It has been a heady graduation weekend for me. The ceremony. The podium experience as I received my BA degree in Counseling and Psychology. Fellowship with family and friends. Posting of photos. The euphoria of it all. Yet, I need to close this now. I have been told before that today’s breakthroughs are tomorrow’s ego trips. Yet, I also acknowledge, as my resident tutor 😉 has taught me, that milestones ought to be celebrated. The key thing is not to remain there.
So, today, we move on.
Graduation day was more than a milestone for me. It was an acknowledgement of a past in the present and gateway to a hopeful future. My past is a blend of beautiful, sad, painful, mundane memories. On Saturday, I bowed in deep gratitude and in awe of the grace of God. I chose to suspend, not forget, but suspend the pains of the journey on the day. Those memories go beyond my Daystar experience. It has been my whole life quest.
The awards, Dean’s and Vice-Chancellor’s, were a pleasant surprise. A really pleasant surprise. The most beautiful realization is the freedom of living a day at a time during my stay at Daystar which was not geared towards obtaining awards or recognition. I am a shy guy. I momentarily battled with the idea of having to receive the awards during the graduation ceremony. I recalled how I once dropped out of a walking race (It was a thing then) when I realized I was lying second with a lap to go. I saw myself on the podium receiving the silver medal. I panicked and dropped out of the race.
Being with family and friends on Saturday and sharing intimately, though in a small way, about what it has been like completing a 4-year bachelor’s degree in a span of almost 30 years (I was in USIU in 1990) was humbling. And this was not in a space of regret or wishing it could have been different. I am grateful for the abundant grace, my loving wife and several lecturers who let me express myself in class beyond the course outline requirements. My classroom experience was a healing journey toward the promise of not regretting the past nor wishing to shut the door on it. I dedicate my honors listing to these lecturers. And those hugs from some of my teachers after stepping off the podium on Saturday were just the life-giving affirmation that I can do the next thing…whatever that is.
I yearn for people seeing themselves as whole beings regardless of the circumstances of their lives. Nowhere has this yearning been fed than as a class rep of several classes. Being a class rep has been my truest call to ministry and class WhatsApp groups have been my pulpit. I have truly cherished and grown from the experience. To my fellow students, thank you. I may have been over 20 years older than a majority of you but you helped me in several ways: in how to study, how to parent my son including giving me lessons on how pocket money is dispensed, and how not to talk about his dating life. To you, for letting me meddle in your lives, do I dedicate the VC’s Award.
To our new VC, Prof Laban Peter Ayiro, I was skeptical about change coming to Daystar. You have only been around for only four months and I am tempted kuingia box of trusting that change is really possible. I even penned an article about my skepticism. You have talked of caring as a value. You have listened to us when we have risked to speak up. Keep katiaring us and creating the space for healing and thriving to take place. Please.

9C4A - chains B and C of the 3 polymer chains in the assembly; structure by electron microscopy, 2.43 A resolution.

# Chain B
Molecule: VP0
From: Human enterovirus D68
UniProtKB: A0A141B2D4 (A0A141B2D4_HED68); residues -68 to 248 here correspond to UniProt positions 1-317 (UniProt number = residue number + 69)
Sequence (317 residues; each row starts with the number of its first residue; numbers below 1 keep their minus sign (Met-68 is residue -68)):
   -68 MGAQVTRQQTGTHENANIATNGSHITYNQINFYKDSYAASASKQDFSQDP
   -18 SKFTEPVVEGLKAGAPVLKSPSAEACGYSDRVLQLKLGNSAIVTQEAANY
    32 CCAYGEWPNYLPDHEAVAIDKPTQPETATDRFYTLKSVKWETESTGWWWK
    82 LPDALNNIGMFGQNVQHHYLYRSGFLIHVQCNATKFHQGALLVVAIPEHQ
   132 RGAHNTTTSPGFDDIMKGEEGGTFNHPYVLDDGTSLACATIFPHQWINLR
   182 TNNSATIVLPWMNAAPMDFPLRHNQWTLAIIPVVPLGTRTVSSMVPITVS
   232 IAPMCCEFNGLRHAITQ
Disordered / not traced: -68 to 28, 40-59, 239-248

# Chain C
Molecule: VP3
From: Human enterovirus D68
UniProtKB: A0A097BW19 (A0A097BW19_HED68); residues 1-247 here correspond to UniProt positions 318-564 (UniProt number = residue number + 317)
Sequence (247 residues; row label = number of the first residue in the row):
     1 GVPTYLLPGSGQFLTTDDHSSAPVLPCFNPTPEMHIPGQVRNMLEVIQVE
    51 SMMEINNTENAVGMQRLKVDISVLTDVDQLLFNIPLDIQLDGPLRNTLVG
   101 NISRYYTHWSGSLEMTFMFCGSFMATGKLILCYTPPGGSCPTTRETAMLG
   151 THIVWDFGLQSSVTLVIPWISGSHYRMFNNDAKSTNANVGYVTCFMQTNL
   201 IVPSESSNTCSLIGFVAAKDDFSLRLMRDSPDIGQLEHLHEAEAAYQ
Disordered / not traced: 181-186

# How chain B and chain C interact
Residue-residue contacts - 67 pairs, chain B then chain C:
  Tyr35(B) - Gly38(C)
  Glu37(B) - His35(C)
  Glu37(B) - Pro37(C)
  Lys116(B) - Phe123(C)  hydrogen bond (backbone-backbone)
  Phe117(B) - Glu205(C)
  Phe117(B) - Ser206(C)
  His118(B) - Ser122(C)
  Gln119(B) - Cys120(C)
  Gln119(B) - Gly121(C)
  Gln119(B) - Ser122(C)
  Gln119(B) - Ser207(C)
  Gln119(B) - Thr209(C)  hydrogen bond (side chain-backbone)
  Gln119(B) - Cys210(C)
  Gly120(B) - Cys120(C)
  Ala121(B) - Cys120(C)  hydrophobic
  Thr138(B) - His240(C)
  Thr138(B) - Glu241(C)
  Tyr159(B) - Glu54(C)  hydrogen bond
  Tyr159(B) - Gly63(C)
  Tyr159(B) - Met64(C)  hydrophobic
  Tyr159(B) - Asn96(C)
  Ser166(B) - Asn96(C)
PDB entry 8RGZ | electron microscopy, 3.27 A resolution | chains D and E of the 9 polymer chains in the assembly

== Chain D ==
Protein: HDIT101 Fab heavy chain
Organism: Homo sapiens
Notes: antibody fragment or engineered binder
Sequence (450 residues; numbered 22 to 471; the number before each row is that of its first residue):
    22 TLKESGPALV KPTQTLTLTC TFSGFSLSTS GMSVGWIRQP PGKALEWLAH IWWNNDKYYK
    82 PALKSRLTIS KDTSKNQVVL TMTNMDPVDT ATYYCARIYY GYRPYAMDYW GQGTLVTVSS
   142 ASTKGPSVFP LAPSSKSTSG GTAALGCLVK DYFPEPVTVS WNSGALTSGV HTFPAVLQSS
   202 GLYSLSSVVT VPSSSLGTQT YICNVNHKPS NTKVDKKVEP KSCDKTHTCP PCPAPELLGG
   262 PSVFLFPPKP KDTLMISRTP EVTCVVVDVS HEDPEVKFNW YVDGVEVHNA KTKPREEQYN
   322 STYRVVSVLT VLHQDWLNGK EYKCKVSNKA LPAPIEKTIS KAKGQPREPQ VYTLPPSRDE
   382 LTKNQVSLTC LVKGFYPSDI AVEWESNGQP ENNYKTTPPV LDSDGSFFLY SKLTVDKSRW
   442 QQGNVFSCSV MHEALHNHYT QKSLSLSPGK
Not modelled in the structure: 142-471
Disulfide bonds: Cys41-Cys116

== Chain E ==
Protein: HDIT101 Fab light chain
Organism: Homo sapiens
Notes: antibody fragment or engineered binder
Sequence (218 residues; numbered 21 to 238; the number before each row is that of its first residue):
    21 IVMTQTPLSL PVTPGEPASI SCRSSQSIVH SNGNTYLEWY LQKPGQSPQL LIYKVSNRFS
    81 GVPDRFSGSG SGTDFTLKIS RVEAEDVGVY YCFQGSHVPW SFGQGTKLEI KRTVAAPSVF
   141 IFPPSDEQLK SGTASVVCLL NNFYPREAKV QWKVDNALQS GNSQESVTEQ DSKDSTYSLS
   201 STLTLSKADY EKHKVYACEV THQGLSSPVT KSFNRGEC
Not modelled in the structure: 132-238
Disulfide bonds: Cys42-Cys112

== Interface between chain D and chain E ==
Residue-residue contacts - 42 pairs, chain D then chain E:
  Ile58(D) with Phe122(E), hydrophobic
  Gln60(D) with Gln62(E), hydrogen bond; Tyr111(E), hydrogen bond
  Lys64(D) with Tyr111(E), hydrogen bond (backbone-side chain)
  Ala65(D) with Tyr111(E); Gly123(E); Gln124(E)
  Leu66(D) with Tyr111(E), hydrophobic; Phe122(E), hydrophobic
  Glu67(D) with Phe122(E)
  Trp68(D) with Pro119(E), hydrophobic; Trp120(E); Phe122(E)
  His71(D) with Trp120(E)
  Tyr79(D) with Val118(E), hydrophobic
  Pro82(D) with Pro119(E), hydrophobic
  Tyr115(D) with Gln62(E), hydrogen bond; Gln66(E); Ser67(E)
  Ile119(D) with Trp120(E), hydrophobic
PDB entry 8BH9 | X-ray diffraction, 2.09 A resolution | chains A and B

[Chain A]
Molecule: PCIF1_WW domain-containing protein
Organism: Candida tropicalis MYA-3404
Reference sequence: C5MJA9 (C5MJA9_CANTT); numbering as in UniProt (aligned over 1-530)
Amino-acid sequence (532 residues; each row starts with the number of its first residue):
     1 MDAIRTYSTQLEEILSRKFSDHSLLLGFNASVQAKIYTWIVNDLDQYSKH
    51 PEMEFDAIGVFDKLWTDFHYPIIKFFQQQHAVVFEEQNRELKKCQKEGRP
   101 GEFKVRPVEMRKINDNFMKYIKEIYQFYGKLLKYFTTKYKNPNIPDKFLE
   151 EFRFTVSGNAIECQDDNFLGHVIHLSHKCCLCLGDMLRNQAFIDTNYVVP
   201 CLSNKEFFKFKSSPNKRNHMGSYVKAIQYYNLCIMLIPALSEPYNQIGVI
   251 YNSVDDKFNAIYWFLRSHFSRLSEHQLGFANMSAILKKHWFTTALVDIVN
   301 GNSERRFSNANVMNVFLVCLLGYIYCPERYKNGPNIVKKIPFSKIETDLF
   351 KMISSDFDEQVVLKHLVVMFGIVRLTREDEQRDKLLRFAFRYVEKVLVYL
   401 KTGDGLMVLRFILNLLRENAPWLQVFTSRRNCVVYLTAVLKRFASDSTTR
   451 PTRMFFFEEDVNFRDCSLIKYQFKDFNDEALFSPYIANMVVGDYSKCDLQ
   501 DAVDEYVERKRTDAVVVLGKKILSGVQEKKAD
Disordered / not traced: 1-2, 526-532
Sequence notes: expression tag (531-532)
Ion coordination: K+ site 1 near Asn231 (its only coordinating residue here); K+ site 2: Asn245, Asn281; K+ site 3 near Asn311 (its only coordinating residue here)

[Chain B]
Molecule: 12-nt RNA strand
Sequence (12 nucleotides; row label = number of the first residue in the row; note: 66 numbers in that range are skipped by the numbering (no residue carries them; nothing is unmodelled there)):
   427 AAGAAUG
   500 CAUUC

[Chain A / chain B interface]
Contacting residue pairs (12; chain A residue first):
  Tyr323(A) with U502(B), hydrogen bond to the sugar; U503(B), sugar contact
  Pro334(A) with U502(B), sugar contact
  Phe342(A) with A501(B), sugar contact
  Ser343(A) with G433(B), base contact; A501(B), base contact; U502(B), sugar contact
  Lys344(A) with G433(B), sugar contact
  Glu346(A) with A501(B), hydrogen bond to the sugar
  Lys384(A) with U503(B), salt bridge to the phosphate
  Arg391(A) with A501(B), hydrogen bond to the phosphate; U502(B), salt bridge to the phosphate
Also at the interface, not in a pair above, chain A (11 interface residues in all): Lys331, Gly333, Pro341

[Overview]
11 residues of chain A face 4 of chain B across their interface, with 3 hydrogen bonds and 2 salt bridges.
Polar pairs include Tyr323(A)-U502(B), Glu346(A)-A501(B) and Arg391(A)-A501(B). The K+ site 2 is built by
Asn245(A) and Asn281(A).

I am coming back because I am inspired by the promise of a transformed Daystar.
To my sweetheart, you let me be me. You expressed concerns where you needed to and you provided extra tuition for classes that were not even your preserve. During the crisis, we battled individually, yet together. It was the one time I felt so helpless in our marriage. The woundedness was real. And then Saturday happened. And a lot more in the recent past. It was a kind of affirmation that if you are going through something, keep going. I love you loads.
To my son, who got all the mushaino I promised not to wear at my graduation, you have been the SI Unit of my growth as a father – in role, identity and authority. You have kept me going and in one instance, I chose not to cheat in a CAT because I was afraid of what you would think if you found out. It was not about honesty, integrity or anything like that. You have been my wing-man bila you knowing. You’ve taught me what unconditional forgiveness and reconciliation looks like. It’s sometimes a brutally slow process. I’ll keep the mushaino to keep remembering.
To my family, this is testament of God’s faithfulness. You had several questions for me and I did not always have answers for you. The ultimate answer was and is to keep moving. It will all make sense eventually. Maybe. But we keep moving.
To my fellow road trippers on the recovery journey, you helped birth this dream of going back to school through your promise to love me until I learn to love myself. In 2001, I think, I shared the desire to go back to school. It was certainly not straightforward. Several false starts later, here we are before we are halfway through, I believe.
Here’s to more miracles, a day at a time.